Last time, I looked at 2014’s five best pitching performances, by WPA, in a losing effort. This time we take a gander at the five best offensive performances that came in a loss. Just like the pitching performances we looked at earlier, there is one very specific way to appear on this list: have a career day during a close game, and then watch your bullpen mess the whole thing up.
It should be noted that the single greatest individual game in baseball history — which would be a whopping 1.503 WPA, or more than Ben Zobrist, Salvador Perez, or Yan Gomes provided all of last season — came from a hitter in a loss. The date was August 12, 1966, and the man was Art Shamsky, who would ultimately contribute 6.8 WAR during his eight seasons as a utility outfielder. On August 12, 1966, Shamsky did not even receive the start, but was allowed to chill in the dugout for the first seven innings before being brought in on a double-switch as a defensive substitution in the top of the eighth.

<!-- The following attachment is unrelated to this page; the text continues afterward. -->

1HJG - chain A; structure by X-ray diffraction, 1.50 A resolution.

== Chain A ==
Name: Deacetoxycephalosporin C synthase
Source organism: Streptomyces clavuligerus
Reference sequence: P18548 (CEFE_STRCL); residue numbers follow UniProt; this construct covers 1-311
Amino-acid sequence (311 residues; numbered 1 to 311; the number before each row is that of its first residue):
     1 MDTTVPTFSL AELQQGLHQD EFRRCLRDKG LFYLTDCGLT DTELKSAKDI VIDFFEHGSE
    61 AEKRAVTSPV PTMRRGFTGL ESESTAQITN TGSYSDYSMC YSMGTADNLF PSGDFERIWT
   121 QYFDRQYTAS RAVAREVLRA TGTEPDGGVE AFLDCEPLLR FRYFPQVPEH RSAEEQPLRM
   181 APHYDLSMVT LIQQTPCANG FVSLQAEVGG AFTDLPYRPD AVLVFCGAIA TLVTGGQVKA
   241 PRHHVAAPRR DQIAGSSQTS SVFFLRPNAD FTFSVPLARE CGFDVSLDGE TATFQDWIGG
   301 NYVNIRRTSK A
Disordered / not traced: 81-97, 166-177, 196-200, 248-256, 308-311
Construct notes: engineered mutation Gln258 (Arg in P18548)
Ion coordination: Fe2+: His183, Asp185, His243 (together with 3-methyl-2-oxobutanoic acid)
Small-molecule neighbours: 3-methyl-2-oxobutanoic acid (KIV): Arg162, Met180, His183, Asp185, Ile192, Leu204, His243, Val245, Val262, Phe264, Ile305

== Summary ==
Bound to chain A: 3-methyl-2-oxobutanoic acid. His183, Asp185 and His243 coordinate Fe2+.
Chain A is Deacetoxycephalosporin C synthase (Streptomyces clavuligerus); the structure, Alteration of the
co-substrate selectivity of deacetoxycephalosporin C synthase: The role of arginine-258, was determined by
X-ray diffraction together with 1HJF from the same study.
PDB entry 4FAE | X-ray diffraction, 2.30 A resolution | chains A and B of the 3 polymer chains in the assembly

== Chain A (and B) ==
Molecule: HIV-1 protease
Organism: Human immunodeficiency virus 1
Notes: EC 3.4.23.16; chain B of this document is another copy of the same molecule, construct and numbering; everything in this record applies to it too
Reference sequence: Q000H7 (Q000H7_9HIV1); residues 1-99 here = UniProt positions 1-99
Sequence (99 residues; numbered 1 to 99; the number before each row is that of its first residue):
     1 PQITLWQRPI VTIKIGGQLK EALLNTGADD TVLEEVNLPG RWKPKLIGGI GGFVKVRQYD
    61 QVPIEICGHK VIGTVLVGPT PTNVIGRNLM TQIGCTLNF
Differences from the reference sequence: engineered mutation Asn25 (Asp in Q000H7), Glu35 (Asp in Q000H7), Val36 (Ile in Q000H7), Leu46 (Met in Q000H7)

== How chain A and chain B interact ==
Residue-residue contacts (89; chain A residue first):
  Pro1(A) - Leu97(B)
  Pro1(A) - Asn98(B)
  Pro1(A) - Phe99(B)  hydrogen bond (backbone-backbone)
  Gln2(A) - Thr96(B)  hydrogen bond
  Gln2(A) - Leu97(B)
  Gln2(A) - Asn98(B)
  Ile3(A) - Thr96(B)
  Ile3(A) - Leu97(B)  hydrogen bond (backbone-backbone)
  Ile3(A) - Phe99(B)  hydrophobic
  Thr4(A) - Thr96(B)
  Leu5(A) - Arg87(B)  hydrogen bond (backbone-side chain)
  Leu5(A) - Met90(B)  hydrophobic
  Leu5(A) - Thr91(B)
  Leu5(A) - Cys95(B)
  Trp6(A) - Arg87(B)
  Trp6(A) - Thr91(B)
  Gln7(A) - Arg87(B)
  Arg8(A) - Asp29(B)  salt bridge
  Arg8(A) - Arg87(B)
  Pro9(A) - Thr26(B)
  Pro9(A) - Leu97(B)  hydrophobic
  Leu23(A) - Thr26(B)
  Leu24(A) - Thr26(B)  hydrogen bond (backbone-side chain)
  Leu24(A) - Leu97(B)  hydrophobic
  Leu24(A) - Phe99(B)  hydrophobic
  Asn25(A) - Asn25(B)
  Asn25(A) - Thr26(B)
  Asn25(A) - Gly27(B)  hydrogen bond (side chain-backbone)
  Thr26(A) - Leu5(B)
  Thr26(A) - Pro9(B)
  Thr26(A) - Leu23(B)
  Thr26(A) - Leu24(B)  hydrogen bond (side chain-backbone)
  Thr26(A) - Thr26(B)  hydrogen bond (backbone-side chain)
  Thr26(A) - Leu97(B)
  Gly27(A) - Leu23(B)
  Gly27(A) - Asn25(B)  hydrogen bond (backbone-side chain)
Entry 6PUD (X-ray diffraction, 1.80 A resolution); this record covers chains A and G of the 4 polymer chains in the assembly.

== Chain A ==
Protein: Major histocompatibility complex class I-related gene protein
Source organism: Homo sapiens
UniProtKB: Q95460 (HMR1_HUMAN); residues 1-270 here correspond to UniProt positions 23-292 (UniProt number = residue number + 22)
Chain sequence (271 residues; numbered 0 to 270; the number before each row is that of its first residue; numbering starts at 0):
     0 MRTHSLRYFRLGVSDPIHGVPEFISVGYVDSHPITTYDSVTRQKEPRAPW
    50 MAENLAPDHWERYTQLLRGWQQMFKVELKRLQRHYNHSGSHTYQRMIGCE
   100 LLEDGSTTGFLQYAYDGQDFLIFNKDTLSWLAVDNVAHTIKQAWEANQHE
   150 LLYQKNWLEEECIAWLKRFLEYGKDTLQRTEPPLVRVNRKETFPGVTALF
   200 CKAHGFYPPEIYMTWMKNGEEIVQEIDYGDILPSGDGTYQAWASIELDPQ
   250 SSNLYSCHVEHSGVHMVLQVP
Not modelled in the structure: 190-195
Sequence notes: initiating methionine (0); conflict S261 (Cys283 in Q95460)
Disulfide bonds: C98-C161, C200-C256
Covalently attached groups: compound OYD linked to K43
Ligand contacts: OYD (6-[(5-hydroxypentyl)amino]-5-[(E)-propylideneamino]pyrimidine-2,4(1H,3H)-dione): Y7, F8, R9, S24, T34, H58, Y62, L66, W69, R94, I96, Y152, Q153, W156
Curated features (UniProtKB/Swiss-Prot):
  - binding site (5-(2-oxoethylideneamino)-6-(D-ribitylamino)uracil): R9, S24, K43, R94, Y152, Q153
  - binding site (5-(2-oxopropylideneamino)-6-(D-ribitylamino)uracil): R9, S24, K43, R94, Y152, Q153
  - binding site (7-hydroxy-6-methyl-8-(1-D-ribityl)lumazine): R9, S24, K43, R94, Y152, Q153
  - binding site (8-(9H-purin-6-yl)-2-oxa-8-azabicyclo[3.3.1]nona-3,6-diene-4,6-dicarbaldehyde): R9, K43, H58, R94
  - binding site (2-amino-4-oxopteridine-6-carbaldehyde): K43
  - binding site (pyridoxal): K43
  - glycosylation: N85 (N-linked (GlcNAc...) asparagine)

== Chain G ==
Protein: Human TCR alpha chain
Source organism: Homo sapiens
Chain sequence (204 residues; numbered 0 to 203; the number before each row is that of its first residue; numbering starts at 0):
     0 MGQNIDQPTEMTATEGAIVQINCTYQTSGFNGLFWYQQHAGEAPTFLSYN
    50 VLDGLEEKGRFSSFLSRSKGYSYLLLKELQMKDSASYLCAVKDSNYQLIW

In the bottom of the eighth, Shamsky cranked a two-run homer to give his Cincinnati Reds a one-run lead over the Pittsburgh Pirates. The Pirates would tie the game in the top of the ninth, sending the contest to extra innings. The Pirates scored one run in the top of the tenth, which Shamsky answered with a solo homer. The Pirates then scored two runs in the top of the eleventh, which Shamsky answered with — duh — a two-run homer. In the top of the thirteenth, the Pirates scored three runs off of the impeccably named Billy McCool, and the other hapless Reds went down in order in the bottom of the 13th, leaving Shamsky in the hole on the game’s concluding pitch. We recognize you and mourn with you, Art Shamsky.
On to 2014:
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